A series of exhibitions by leading contemporary artists were commissioned and organised to coincide with ideas and artefacts linked to an archaeological survey and dig of the “lost” village of Calgarth Estate that took place in the summer of 2019.
However, the initial idea for the exhibition programme, named the Above and Below the Holocaust Landscape initiative, emerged during a visit to the Nazi German Extermination camp of Treblinka in 2016, a visit I made with Rosemary Smith, both of us accompanied by artist Miroslaw Balka.
Treblinka is a location where the British archaeologist Professor Caroline Sturdy Colls and her team have carried out surveys and controlled archaeological excavations to determine what remains and evidence can be uncovered at that dreadful place. Rose and myself have worked with Caroline, and have also seen how much approaches in forensic archaeology have in common with contemporary art approaches. This may seem to strange to some people but the search for clues and meaning is an ever present in both activities.
I have to say that the fact that Rose and I knew that a number of the Jewish children who came to the Lake District in 1945 had lost their families at Treblinka added an extra layer of emotional reaction to the research. We also knew that many of these “Windermere Children” could not bear to visit Treblinka and so there was also a sense of bearing witness on behalf of so many others.
We had driven from Warsaw and a quite troubling scene emerged at Treblinka village, which is located just before you arrive at the former Treblinka camp location itself. We had arrived at the village and looked in vain for the small train station building that had once been the place where trains halted on arrival at the village.
But it was at this small Treblinka village station that we faced our first shock. This same station building at Treblinka village, often depicted in photographs, had disappeared and there remained just a pile of rubble and debris as evidence that it had been here. The sense of disappointment we all felt was also intermingled with astonishment, dismay and just a hint of anger. Who would do this? And how could they? It had stood for over seventy years as a silent witness to so much tragedy linked to the Treblinka camp that this must have been an act designed to ensure that its history and legacy was not intended to remain visible.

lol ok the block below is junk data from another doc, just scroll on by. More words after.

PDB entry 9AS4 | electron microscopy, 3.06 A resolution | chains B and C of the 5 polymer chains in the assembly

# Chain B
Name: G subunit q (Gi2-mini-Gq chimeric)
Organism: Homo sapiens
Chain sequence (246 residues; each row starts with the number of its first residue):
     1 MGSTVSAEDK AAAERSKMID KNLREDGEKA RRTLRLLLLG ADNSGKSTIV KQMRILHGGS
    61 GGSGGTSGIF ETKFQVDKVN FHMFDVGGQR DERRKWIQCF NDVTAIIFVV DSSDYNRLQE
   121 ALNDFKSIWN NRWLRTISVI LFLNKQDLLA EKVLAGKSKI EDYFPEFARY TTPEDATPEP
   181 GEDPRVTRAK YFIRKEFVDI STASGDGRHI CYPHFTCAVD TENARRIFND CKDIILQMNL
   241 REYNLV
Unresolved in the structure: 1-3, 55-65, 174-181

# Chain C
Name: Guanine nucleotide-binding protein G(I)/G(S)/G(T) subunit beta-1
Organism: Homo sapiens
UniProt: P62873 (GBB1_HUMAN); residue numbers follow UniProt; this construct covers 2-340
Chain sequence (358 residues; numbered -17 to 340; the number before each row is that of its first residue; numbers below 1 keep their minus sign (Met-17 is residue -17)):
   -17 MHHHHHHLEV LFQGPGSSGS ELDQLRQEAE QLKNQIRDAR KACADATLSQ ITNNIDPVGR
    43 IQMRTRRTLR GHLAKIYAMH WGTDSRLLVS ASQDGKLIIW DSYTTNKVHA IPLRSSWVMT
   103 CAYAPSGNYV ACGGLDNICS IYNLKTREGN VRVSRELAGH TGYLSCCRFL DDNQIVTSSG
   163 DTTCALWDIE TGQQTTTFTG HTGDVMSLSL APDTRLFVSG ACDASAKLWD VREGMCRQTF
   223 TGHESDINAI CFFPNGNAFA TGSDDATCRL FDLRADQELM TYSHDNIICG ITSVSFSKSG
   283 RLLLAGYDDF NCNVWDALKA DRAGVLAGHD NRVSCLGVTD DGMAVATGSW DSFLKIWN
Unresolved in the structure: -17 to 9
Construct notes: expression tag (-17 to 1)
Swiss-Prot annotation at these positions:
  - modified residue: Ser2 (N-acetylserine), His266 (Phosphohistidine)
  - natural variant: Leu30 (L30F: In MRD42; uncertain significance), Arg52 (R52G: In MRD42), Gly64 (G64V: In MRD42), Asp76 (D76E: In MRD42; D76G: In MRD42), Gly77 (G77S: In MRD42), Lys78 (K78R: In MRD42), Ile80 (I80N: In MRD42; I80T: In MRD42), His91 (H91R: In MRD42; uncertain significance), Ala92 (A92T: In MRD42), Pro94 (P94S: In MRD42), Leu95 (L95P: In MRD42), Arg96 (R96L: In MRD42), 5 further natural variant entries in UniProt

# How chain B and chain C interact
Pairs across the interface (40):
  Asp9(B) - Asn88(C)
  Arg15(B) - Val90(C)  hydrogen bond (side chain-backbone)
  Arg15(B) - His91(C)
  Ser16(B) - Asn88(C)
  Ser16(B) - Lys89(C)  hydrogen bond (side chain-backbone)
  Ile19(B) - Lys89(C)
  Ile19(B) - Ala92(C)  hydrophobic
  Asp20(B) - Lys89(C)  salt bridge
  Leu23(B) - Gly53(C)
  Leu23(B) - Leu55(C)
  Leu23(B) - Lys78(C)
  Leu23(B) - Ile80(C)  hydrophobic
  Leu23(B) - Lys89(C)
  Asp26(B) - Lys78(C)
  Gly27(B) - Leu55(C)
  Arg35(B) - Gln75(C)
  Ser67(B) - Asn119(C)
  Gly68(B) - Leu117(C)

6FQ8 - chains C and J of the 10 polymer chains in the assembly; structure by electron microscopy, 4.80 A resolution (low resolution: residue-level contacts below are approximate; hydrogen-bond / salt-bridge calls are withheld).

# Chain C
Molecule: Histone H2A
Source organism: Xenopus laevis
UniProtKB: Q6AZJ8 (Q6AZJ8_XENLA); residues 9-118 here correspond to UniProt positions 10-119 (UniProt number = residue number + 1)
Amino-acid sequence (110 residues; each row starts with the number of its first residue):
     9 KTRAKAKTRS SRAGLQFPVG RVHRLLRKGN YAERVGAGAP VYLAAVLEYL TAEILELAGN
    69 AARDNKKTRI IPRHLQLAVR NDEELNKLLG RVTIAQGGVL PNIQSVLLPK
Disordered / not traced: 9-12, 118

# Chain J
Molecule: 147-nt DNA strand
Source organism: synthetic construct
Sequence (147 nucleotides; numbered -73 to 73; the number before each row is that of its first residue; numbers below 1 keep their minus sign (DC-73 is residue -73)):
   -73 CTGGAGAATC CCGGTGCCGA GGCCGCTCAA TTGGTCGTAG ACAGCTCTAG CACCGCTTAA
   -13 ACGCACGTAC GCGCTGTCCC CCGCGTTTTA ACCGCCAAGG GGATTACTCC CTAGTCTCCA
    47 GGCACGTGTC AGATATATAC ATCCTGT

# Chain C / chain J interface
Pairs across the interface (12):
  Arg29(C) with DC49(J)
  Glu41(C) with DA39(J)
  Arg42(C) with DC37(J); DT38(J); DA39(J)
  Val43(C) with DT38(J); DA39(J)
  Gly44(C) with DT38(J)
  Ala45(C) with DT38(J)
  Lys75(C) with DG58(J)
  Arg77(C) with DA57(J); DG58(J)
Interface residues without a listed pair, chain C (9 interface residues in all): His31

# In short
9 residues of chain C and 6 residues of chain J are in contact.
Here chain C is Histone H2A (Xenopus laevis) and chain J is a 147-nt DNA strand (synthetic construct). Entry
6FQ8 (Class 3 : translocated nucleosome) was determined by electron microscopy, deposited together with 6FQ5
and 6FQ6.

A brief history behind the significance of the village station in relation to Treblinka camp might be helpful here. When Treblinka camp was built here by Nazi Germany, the train carriages and trucks carrying those destined for the gas chambers would stop at the village station before then being uncoupled and taken by a smaller train along a short branch line that led into the heart of the nearby forest.
It was here, in the heat of the nearby forest, that another specially constructed train station stood waiting as an entrance to the Extermination camp itself. This camp station was an elaborate construct designed to create a false sense of security to the passengers disembarking there. In fact, when the passengers disembarked at this seemingly innocuous rail station they very quickly found themselves being processed, ushered along “Himmelweg”, and finally into the gas chambers. It was a terrible destiny for so many, many Jewish men, women and children.
After picking our way around the ruins of the village station we left the demolished buildings and drove a short distance to the car park for the Treblinka Memorial site itself. We then walked through an avenue of trees before entering into what was the former site of the extermination centre.
Now it is a partly wooded and partly open area dominated trees and by the large Treblinka Memorial structure, and the sea of standing memorial stones. Each memorial stone represents a Jewish community that had disappeared here. There is, of course, the single stone with a single person’s name on it, unique to that site. This stone represents a person and not a community.
I had been told to keep a look out for it and soon discovered its location. The stone bears the name of Janusz Korczac, the children’s author and carer who came to the gas chambers with children from his Warsaw orphanage who were under his care, and who he had refused to leave on their tragic journey to here. Even though Janusz Korczac was offered numerous occasions to stay behind in Warsaw and leave the children to travel alone (even Nazi officer offered him a way to freedom because of his fame as a children’s author), he refused, and so travelled with the children under his care from Warsaw to Treblinka, and was killed there along with his orphans.
The mind struggles to absorb the reality of went on in these kinds of places, and Treblinka is as troubling a site as any that I have visited. Similar senses had prevailed during visits to Chelmno, and Auschwitz, and the question of how to quantify and describe these visceral sensations looms large, and still does.
And yet it was the vanished Treblinka village station building that came back to haunt me again and again. It had been being considered to be kept as a memorial but someone, somewhere, at some moment, had determined that this was not going to happen. In the dead of night the demolition teams had moved in. The sight of these ruins brought the past very clearly into my present, and brought home to me just how delicately poised physical memorialisation is, and how physical destruction is an attempt to contribute to a process of forgetting.
It was here at the ruined Treblinka village station site that the first thoughts of a two year exhibition project came in. Above and Below the Holocaust Landscape could attempt to deal with the seen and the unseen, could begin to grapple with the visible and the invisible reminders, and remainders, linked to an archaeological process.
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